So relax, sit in your pain and understand why the relationship ended, what was your contribution to its end? What lessons have you learned for the experience? Are you ready to let go, to forgive and move on? Unfortunately there is no reset button. You have to go through all the motions.

Mirror! Mirror! on the wall

The smart single parent takes a good long look in the mirror before they start dating. Find out what is motivating you to start dating. Your answers will let you know whether you are truly ready to date or are looking for an ‘elastoplast’ solution to deeper unresolved issues. Look out for reasons rooted in fears e.g. your children not having a father, being the only one in your family or circle of friends with a broken family, loneliness or unresolved pain after a divorce or nasty break up. These are red flags and ignoring them can only lead to more pain and disappointment if you enter into a new relationship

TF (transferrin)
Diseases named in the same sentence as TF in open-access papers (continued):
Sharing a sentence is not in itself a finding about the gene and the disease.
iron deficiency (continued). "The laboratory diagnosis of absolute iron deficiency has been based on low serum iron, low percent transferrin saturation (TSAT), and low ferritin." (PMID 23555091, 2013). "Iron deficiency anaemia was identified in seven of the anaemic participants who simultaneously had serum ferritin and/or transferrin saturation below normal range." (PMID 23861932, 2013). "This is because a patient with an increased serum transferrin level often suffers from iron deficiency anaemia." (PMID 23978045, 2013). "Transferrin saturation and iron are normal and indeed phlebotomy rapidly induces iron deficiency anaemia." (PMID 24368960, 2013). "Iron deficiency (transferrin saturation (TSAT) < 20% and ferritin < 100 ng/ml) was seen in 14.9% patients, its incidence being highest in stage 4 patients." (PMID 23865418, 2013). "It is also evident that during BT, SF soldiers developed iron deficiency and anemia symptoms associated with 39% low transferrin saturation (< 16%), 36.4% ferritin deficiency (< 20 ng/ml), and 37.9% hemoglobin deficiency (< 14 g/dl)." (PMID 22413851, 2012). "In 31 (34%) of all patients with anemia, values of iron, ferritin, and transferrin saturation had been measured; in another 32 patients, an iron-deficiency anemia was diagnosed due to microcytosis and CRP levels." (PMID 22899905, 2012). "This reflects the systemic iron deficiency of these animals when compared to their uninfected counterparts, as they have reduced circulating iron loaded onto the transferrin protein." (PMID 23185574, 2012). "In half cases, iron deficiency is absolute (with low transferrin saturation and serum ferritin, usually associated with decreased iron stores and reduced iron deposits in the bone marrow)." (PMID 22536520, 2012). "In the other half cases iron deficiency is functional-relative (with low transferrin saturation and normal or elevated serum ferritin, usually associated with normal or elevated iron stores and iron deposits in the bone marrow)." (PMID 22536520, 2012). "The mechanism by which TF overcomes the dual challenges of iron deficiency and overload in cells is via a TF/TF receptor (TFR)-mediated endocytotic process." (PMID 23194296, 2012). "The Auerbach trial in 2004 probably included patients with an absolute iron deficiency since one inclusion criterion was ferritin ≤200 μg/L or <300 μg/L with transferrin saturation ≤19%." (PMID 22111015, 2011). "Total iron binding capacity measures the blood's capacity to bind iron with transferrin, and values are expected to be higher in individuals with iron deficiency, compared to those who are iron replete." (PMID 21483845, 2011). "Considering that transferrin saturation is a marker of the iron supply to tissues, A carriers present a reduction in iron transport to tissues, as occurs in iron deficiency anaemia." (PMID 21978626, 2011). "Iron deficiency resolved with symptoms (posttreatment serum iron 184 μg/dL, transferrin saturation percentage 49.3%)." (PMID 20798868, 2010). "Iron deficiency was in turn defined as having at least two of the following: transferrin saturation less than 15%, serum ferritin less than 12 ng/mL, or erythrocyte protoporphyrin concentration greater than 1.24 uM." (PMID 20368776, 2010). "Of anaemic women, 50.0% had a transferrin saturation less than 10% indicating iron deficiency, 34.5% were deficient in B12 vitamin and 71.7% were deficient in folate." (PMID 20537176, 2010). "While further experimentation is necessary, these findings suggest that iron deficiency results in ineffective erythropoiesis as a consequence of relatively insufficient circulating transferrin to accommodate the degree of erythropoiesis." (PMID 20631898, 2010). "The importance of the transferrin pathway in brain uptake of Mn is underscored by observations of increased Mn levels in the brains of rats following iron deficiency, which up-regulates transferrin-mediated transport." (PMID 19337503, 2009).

Have “What if?” Conversations with your children

Way before you even start dating, single parents need to begin a series of conversations with their children that go a little something like this, “What if I began dating? How would you feel?” If it’s someone they are already familiar with mention their name. “What if John and I were engaged?” “What if John’s kids came over every Friday during this December holiday?”

Each conversation will help you assess how your kids feel about these possibilities and/or realities. It also prepares them for what might happen. A smart single parent listens and gives serious consideration to how the children are feeling. Engage in these conversations throughout your dating experience, in anticipation of each stage of a developing relationship.